How we work

to the future

The ESC works in four main areas

  • Research and Engagement: Researching issues and engaging with stakeholders.
  • Communications and Development: Communicating and developing support for our work.
  • Education: Working to build understanding and capacity for people interested in using or working with traditional plants.
  • Administration: Supporting a strong team.

Our Engagement approach

The ESC takes the following engagement approach to all of our work, especially in establishing Plant Agreements. This approach is key to establishing trust amongst stakeholders and gives the ESC a process to reach consensus on key safety and sustainability issues related to plant traditions.

  1. Communicate strategy: Release information about our mission, approach, and activities so that all stakeholders can know what we are working toward and offer suggestions;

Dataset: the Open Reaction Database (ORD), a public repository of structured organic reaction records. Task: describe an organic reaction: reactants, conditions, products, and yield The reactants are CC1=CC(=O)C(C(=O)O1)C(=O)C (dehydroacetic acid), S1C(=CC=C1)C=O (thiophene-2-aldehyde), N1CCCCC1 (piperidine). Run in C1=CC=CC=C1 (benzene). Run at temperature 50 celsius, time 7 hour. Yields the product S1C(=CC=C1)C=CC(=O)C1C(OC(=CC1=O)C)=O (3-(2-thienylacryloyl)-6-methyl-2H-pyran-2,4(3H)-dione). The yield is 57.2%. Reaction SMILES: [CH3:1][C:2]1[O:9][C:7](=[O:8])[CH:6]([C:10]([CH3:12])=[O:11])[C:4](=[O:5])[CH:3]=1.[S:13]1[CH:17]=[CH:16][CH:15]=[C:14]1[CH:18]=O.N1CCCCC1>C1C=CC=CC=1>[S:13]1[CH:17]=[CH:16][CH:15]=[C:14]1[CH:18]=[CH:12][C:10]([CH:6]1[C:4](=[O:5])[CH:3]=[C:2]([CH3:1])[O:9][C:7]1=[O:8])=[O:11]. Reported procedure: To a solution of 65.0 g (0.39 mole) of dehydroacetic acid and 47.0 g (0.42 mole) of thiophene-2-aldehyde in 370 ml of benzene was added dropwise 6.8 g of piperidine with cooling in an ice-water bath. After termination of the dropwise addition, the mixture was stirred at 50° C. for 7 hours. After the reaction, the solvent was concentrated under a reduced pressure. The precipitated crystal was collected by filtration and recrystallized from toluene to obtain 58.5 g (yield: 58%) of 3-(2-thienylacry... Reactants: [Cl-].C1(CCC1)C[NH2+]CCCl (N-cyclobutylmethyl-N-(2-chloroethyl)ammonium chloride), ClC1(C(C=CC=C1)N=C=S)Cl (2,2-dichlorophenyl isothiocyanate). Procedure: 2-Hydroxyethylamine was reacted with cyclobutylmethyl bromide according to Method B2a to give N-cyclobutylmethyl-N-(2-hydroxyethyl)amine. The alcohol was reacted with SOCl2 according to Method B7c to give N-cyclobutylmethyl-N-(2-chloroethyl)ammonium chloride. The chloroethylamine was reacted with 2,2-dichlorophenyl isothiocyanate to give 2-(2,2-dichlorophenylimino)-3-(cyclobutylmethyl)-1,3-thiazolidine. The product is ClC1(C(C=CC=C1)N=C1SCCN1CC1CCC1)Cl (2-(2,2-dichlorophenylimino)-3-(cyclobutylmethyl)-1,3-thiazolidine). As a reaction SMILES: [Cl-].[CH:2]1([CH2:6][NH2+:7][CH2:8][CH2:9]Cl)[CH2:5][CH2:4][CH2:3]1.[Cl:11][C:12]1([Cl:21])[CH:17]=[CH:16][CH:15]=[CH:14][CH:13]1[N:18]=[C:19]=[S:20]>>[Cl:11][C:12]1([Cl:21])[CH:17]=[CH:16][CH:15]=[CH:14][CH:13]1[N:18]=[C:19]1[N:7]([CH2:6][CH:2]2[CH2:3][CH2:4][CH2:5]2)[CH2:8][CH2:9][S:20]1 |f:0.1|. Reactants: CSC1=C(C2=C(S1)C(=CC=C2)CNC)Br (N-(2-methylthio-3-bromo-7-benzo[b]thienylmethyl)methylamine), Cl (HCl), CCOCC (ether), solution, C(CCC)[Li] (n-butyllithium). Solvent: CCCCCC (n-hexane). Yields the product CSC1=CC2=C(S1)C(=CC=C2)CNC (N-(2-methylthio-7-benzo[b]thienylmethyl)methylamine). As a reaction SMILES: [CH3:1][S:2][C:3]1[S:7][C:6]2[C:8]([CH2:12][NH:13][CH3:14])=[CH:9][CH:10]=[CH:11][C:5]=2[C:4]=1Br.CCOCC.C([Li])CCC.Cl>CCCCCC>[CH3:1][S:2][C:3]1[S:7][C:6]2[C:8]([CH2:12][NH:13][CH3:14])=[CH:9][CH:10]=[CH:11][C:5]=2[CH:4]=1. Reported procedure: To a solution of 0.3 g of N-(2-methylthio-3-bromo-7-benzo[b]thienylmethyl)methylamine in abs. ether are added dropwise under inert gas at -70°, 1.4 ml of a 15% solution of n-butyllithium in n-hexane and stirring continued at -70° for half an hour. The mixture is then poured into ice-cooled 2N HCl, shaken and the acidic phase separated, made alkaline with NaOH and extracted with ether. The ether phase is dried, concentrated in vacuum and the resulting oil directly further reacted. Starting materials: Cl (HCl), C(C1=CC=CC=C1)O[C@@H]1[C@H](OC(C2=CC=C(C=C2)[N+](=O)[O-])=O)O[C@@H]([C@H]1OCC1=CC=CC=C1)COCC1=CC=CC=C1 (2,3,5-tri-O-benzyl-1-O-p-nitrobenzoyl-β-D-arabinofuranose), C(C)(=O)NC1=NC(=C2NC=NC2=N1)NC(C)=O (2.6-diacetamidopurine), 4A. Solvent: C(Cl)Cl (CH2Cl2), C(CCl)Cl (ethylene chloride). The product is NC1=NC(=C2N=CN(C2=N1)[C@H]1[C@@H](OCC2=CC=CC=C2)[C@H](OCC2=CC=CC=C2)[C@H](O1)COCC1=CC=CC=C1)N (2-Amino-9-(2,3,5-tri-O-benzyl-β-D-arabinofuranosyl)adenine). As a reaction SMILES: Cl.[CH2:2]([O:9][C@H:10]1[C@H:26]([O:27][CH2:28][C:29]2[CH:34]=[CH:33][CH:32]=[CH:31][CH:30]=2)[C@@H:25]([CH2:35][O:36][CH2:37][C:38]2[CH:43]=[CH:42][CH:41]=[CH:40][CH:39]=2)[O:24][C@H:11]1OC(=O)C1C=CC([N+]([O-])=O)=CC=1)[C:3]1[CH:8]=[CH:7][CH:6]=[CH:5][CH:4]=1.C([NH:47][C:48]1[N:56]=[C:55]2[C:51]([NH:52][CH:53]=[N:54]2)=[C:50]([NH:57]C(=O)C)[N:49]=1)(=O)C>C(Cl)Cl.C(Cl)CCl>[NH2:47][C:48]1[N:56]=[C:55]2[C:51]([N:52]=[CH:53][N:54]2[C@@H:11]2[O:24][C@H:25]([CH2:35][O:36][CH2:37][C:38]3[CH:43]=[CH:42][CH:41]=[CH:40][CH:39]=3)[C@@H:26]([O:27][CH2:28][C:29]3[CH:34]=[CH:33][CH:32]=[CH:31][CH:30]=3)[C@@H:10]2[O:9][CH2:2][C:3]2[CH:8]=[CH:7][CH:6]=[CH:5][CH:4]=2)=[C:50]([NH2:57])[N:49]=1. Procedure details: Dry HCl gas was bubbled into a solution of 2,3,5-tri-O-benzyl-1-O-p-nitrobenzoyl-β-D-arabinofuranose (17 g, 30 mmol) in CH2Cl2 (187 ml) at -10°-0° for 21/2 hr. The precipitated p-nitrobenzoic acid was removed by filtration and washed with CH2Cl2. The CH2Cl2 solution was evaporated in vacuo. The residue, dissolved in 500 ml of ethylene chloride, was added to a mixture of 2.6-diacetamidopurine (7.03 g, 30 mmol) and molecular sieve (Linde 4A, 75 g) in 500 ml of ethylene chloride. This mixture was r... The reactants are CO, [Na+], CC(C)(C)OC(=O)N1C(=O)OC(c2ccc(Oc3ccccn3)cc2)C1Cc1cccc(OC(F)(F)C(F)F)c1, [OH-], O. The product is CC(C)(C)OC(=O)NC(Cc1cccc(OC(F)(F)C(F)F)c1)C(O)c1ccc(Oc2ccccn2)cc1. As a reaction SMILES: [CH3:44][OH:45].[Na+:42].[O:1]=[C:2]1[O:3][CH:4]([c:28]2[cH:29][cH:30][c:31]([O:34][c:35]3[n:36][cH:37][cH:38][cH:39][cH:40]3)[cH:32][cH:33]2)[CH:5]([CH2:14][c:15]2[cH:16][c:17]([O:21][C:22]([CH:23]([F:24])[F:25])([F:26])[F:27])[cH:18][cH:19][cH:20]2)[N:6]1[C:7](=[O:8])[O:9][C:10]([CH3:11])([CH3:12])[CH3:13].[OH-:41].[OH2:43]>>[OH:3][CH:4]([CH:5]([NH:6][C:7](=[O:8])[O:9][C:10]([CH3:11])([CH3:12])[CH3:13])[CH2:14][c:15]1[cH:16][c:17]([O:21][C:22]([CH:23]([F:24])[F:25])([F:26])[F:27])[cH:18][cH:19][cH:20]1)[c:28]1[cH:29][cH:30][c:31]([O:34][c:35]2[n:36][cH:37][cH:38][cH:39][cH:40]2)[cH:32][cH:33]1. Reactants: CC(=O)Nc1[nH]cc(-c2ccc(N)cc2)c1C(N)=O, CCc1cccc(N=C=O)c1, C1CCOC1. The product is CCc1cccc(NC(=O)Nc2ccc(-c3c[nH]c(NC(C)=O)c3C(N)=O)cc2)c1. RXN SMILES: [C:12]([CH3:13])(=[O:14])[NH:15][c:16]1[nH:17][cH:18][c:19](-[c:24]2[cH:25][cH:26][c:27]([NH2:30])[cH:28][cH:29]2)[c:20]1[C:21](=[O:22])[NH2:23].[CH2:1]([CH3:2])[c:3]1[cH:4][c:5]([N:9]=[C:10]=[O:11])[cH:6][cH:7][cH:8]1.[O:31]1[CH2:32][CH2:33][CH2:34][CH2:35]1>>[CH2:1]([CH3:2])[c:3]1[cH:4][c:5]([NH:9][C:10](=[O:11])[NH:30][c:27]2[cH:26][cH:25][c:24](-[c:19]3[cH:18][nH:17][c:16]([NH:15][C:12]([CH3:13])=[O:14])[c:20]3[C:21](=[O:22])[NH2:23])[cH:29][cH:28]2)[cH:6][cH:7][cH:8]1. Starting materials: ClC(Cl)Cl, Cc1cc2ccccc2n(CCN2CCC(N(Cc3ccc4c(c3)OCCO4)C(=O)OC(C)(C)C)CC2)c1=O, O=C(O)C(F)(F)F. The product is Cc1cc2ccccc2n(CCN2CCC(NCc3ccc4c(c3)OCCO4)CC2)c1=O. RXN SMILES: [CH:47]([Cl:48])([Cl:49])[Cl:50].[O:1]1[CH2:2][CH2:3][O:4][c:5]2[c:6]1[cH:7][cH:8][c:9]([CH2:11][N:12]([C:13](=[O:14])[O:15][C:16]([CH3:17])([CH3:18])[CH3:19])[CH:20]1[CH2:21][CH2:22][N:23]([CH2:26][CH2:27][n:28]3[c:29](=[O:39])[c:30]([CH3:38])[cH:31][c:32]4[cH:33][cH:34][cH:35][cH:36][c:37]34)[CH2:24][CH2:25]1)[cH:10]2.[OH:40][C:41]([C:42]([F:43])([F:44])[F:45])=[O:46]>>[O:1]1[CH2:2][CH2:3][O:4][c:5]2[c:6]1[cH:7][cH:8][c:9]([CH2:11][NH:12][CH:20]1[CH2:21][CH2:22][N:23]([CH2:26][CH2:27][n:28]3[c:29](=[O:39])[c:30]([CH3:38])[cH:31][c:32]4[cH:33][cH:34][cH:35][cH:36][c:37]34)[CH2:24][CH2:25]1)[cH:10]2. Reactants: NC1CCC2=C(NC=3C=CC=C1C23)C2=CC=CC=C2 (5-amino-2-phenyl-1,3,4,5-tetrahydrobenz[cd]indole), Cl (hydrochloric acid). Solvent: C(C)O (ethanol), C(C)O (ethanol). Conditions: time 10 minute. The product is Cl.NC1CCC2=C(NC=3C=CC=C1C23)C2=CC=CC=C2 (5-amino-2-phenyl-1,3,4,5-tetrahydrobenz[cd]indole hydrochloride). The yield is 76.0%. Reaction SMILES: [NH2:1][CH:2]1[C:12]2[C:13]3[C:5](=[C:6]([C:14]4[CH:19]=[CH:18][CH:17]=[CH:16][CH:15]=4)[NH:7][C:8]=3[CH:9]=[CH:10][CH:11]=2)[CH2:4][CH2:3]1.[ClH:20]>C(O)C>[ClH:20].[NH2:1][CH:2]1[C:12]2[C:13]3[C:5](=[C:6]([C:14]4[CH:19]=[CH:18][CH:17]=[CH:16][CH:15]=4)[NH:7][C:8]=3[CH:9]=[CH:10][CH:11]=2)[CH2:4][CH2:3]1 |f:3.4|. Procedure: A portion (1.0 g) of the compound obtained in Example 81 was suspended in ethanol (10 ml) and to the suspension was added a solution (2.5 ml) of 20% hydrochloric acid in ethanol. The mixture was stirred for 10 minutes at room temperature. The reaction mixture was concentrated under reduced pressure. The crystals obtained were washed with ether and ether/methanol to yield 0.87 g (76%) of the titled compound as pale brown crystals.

2. Availability: We make ourselves available to receive feedback, for example through local representatives whenever possible;
  3. Stakeholder mapping: We map the stakeholder groups we are working with to ensure an inclusive and proactive stakeholder outreach and consultation process;
  4. Outreach: We proactively ask questions about the needs and priorities of stakeholder groups; and
  5. Responsiveness: We address stakeholder concerns and recommendations to the best of our ability to achieve consensus on best practices for the safe and sustainable use of specific plants and their traditions.


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Due to sustained opposition from a small but significant portion of stakeholders, we have dissolved the Ethnobotanical Stewardship Council.

We are grateful for your support in increasing dialogue, learning with one another, and raising awareness about safer, more sustainable, and more reciprocal traditional plant use practices.

For a summary of our work, please see our 2014 financial report or our Dialogues Report.

If you are interested in learning more about ethnobotanicals, please visit ICEERS.